updated: October 11th, 2018 / Ross Johnson / 0 Comments

Website Navigation Design Paterns

When creating a new website, it’s important to consider how visitors will be able to navigate from page to page. There are many different formats (patterns) you can utilize. You can even create your own unique combination of a number of different options. So whether you opt for a basic navigation bar at the top of the homepage or a more complex system, it’s important to consider the choices available to you and find the one(s) that best fit with your website and needs. Here are common conventions you should consider.

Utility Navigation

This website uses utility navigation for common, but user specific actions

Utility navigation usually consists of a list of secondary actions or tools that allow users to interact with your site in some way, like follow, sign up, log in, subscribe, share, change view, print, save, and contact. This type of navigation should be located where people expect and need them, as these activities can make a major impact on visitor satisfaction and engagement.

Body Navigation

Linking concepts within the body content is a great way to allow users to find other topically relevant pages

The body of your website is where most of your content lives and probably where most of your visitors’ attention will go. So you can include links to your most popular pages, posts, and actions in this section of your site, especially if it’s where you really want to direct people. These are often included as text links, which can be especially useful if you’re describing a concept or idea that could benefit from deeper context around it. So if people are interested in said topic, this can give them a path toward the information they’re looking for.

Primary Navigation

Primary navigation is a navigation bar that includes your important pages or content that most users are interested in. If you sell products, then it would probably include the categories that people want to shop. If you have a blog, it would probably be different categories of content for people to browse. This navigation bar is usually located near the top of the page and should be one of the first things that people see on any website. It should also include minimal options so as not to overwhelm visitors, ideally less than 10 items.

Secondary Navigation

Secondary navigation is, as the name suggests, for content that is usually of secondary interest to users. So in the case of an ecommerce site, it would be those pages that don’t include actual products but might still be of interest to customers, like your return policy or FAQs. For a blog, it would probably include an about page or media kit. This section should also be easy to find, but not as prominent on the page as the primary navigation.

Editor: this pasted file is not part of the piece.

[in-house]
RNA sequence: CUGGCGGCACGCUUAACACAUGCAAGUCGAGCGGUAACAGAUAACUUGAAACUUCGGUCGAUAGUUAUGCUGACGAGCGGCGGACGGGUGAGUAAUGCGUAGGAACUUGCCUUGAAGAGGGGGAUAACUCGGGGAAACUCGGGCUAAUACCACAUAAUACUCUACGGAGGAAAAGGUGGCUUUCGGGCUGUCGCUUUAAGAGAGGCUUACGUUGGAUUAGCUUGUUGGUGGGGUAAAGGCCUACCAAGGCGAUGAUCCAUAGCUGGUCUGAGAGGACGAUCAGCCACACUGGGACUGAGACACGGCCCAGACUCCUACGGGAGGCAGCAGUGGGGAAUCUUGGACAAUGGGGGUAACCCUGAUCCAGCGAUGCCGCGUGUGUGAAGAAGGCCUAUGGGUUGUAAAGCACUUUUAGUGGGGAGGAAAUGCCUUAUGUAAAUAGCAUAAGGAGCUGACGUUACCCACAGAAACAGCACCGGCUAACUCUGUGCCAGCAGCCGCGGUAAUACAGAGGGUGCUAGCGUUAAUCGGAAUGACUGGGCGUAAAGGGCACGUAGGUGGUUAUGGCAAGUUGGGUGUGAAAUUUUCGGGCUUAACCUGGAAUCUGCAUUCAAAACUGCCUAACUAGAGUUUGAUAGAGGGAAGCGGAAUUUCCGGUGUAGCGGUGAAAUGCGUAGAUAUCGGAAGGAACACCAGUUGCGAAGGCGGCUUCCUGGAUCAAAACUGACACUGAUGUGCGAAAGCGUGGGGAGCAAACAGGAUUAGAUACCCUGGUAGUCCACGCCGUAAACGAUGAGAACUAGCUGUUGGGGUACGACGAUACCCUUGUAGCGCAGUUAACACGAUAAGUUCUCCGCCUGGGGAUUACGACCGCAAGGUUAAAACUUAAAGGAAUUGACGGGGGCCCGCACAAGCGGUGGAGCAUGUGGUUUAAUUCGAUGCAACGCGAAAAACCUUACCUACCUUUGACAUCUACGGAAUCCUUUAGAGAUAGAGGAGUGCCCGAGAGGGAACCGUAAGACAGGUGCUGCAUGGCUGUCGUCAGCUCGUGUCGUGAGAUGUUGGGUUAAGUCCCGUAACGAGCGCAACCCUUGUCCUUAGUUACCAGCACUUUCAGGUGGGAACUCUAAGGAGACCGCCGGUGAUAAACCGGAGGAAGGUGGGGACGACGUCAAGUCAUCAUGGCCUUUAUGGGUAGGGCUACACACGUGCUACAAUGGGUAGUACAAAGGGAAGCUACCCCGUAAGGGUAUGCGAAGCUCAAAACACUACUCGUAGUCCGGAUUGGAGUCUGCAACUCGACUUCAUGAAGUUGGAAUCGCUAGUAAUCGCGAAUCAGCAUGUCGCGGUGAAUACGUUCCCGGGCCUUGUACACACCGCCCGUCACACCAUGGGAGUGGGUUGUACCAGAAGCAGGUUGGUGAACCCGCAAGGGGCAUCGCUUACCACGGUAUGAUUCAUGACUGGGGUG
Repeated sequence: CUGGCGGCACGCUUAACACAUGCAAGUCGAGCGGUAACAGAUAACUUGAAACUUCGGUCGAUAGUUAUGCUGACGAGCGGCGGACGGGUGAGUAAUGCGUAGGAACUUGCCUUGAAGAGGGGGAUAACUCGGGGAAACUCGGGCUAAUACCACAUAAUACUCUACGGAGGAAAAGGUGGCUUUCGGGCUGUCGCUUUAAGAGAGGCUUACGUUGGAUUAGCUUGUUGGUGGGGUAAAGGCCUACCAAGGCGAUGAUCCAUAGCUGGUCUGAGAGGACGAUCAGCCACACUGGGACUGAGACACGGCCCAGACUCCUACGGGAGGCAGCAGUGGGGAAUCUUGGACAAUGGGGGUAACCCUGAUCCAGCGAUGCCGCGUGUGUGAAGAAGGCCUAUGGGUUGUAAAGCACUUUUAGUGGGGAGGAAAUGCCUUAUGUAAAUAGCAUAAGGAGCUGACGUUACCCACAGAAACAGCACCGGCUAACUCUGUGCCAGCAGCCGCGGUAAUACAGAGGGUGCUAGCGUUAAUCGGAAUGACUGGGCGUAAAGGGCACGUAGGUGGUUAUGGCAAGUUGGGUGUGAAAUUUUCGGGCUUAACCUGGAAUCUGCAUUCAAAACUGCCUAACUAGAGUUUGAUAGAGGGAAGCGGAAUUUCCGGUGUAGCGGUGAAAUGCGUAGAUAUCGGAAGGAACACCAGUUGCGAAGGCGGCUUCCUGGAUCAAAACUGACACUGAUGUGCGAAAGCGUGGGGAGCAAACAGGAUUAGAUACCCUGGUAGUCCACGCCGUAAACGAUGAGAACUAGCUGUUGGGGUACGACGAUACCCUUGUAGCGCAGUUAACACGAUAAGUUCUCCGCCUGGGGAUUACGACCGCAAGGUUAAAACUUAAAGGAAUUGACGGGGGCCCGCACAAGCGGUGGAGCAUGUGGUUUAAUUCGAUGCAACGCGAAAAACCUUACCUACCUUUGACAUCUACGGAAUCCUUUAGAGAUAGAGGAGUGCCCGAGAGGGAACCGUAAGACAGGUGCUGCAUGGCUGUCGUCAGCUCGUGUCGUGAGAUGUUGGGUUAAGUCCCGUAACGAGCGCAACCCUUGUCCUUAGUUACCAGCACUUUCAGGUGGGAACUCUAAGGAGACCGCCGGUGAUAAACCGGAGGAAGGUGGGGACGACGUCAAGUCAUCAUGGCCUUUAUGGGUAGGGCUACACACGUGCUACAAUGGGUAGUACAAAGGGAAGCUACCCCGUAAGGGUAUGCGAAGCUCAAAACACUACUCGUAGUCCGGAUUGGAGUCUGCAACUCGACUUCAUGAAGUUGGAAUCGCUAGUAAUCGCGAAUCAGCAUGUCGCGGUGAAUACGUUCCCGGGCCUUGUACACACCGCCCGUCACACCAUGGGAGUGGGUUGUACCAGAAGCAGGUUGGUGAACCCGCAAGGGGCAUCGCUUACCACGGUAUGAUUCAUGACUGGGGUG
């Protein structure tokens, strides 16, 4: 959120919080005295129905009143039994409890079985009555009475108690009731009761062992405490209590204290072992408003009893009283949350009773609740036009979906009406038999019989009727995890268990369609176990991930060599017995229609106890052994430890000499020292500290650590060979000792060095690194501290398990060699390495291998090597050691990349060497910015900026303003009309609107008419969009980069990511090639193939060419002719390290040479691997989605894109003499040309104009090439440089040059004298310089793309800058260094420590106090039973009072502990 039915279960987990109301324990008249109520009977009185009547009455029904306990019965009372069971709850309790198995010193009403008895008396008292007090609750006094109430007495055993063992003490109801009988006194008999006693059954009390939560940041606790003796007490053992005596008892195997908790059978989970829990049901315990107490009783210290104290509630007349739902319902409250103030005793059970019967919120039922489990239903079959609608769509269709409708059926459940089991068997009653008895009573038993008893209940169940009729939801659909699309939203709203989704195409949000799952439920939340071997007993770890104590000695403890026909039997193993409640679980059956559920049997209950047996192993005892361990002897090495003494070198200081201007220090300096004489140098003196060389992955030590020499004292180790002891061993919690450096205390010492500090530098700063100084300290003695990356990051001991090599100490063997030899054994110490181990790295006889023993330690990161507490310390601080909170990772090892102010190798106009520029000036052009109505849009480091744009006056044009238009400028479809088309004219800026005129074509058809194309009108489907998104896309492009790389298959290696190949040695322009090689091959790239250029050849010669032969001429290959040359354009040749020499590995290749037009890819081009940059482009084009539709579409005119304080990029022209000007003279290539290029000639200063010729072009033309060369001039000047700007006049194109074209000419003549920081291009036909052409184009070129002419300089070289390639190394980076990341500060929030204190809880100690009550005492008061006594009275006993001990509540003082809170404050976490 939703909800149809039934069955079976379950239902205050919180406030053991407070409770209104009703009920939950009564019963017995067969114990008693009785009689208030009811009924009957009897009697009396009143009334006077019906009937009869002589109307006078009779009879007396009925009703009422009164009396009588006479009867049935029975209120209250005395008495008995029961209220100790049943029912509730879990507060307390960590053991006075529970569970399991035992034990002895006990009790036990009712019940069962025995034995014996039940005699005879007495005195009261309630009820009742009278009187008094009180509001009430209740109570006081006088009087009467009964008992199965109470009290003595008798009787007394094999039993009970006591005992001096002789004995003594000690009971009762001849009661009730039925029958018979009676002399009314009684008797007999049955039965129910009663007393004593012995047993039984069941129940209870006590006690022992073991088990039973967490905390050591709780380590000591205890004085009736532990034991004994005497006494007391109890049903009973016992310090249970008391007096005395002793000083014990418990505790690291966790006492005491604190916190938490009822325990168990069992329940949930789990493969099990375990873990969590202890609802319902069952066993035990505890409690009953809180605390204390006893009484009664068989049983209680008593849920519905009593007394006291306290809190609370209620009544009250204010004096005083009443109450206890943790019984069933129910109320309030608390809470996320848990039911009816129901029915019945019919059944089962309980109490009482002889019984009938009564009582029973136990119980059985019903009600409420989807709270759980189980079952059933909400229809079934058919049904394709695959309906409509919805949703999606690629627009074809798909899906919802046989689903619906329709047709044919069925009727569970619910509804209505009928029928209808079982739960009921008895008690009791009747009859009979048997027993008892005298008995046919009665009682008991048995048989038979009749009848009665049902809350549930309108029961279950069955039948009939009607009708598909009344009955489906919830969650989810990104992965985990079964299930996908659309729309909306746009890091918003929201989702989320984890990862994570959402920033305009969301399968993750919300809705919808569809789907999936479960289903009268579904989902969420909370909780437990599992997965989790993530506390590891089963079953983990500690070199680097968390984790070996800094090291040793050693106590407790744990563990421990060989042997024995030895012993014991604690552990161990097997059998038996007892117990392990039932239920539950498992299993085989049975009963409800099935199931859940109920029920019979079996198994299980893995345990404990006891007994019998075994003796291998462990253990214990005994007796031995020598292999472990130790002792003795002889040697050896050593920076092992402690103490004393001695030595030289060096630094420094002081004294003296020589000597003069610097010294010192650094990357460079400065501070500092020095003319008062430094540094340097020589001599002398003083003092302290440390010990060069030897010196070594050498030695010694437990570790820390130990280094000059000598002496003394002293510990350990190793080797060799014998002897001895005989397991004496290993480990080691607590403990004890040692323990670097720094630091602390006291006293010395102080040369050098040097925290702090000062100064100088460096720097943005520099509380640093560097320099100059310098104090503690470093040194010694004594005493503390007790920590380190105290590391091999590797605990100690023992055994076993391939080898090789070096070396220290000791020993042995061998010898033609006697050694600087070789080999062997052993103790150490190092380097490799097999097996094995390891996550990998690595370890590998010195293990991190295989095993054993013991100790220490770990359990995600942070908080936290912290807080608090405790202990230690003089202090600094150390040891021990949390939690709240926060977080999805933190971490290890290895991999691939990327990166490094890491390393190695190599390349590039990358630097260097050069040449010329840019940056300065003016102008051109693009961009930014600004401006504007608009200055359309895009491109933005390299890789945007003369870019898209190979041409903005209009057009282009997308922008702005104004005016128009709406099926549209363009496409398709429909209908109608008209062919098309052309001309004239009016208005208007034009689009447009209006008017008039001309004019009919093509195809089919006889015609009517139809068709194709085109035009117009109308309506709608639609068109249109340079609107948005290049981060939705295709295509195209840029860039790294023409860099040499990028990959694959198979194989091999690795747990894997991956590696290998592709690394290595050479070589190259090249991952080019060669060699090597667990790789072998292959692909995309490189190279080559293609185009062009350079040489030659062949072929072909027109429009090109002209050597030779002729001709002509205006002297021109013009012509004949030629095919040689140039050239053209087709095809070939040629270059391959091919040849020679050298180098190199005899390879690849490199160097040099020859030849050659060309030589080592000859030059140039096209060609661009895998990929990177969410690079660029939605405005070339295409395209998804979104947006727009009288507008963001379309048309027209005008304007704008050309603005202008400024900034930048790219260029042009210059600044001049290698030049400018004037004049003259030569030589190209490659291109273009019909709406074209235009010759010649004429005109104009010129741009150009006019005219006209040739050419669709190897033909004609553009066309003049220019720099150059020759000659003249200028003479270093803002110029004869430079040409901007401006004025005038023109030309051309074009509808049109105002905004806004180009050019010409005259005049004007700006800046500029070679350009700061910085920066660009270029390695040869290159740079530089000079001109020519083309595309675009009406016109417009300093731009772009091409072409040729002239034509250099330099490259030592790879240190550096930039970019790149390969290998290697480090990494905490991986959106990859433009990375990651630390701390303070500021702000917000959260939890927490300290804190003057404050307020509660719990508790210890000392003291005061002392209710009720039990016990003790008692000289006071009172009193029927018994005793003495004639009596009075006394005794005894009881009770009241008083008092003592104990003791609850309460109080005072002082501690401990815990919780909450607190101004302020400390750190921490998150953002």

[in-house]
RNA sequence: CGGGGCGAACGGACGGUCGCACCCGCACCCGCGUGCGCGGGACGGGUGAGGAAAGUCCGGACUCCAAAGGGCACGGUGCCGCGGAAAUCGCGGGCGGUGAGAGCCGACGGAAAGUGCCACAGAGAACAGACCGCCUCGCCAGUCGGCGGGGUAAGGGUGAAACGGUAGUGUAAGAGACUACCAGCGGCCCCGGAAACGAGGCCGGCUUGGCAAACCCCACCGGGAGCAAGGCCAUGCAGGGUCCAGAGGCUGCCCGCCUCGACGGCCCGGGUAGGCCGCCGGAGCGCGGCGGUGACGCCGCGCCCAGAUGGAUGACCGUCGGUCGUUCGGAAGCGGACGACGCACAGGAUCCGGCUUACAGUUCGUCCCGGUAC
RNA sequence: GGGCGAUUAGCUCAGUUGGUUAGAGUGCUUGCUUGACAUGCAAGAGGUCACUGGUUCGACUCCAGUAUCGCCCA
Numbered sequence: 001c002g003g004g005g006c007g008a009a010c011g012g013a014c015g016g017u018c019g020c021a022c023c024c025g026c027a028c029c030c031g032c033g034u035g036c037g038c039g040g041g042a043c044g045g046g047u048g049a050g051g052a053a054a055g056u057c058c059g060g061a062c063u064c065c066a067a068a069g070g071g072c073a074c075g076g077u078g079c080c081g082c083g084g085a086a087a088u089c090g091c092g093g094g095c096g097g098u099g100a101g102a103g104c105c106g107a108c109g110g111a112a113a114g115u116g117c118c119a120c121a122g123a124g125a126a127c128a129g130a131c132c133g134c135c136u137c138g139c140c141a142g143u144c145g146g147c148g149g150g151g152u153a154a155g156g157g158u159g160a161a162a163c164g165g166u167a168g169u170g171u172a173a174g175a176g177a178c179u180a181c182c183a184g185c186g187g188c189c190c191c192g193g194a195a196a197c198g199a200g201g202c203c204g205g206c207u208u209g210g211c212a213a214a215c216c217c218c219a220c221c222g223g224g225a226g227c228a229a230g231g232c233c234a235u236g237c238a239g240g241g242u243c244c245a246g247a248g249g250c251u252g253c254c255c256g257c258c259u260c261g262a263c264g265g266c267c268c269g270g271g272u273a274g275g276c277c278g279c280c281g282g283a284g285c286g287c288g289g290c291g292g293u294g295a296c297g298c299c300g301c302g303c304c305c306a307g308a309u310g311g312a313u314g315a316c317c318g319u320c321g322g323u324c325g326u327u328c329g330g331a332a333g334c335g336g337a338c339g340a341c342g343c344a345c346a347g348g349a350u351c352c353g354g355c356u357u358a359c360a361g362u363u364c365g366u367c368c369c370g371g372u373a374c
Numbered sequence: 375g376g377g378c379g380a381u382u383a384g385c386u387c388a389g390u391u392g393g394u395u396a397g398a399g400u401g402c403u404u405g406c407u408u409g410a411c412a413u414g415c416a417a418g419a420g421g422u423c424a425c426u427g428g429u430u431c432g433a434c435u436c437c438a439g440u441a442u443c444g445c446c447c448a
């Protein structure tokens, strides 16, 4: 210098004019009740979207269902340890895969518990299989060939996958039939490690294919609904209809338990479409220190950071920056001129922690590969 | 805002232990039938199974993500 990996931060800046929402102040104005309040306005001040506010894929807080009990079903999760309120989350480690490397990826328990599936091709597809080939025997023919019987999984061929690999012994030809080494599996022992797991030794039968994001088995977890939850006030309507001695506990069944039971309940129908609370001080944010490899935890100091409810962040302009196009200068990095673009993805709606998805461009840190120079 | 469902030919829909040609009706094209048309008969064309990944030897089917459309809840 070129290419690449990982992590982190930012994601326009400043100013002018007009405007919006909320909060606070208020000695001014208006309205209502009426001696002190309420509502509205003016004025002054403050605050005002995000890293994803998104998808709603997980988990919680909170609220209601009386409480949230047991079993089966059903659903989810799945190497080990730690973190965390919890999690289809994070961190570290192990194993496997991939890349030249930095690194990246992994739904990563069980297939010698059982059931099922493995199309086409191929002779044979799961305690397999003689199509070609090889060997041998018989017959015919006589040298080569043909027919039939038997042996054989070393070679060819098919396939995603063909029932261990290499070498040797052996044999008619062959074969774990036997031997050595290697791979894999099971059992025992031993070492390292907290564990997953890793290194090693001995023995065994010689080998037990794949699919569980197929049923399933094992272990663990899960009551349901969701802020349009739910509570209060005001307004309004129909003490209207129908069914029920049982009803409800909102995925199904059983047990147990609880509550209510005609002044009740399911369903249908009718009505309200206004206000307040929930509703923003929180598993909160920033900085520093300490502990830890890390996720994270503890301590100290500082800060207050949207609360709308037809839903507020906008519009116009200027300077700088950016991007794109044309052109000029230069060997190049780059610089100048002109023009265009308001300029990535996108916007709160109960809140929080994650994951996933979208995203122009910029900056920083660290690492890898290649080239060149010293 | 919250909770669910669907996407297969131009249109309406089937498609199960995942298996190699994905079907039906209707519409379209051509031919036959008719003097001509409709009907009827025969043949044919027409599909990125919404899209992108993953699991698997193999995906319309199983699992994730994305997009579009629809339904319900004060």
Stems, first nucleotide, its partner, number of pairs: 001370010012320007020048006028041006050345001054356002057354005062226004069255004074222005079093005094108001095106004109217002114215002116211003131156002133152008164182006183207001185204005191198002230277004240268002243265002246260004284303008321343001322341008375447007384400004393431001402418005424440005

Local Navigation

Local navigation is a more specialized option that is only included on a particular web page, rather than the site as a whole. So it should represent a smaller subset of content that visitors to that particular page are likely to be interested in. For example, a clothing company that sells clothes for both men and women could have a page just for women that shoppers can then use to find the particular product categories they’re looking for.

Calls to Action

Calls to action are some of the most important forms of navigation on your site

Calls to action can be included in basically any section of your website or on specific pages. They should call attention to specific actions you want visitors to take. This could include links to complete purchases, subscribe to a newsletter, or follow your brand on social media.

Related Content

Related navigation great for content heavy sites like blogs where users might rely on serendipity to navigate

To keep people engaged with the content on your website, it can help to continually show them the posts or pages that are likely to be most relevant to them. Related content is a strategy that is often employed on blogs and content-based sites. It often appears at the bottom of a specific post or page as a list of other posts or pages that are closely related in some way. It can also appear on a product based site, offering suggestions for similar or complementary products.

Tags

Categories and tags are similar methods of organizing content by themes. Categories tend to be broader concepts and tags more specific

Another format that is common in blogs and similar sites, tags allow you to create clickable links that take you to other posts with that same tag. Say you have a site about digital marketing. You could add the tag “social media” to any pages that fall within that topic. So when someone reads that post and then wants to see others on that subject, they can click the tag to see more.

Categories

Categories are similar to tags in that you can add the distinction to different posts and pages on your site. However, each specific piece of content usually only goes into one category, but can have many tags. So it’s just a more defined type of separation between content. Additionally, categories can be hierarchical with child/parent relationships, whereas tags are flat and do not offer those types of relationships. So with categories, you can essentially place content into specific categories and then place those categories into more general ones, allowing more direction for visitors to navigate.

Leave a Reply

Your email address will not be published. Required fields are marked *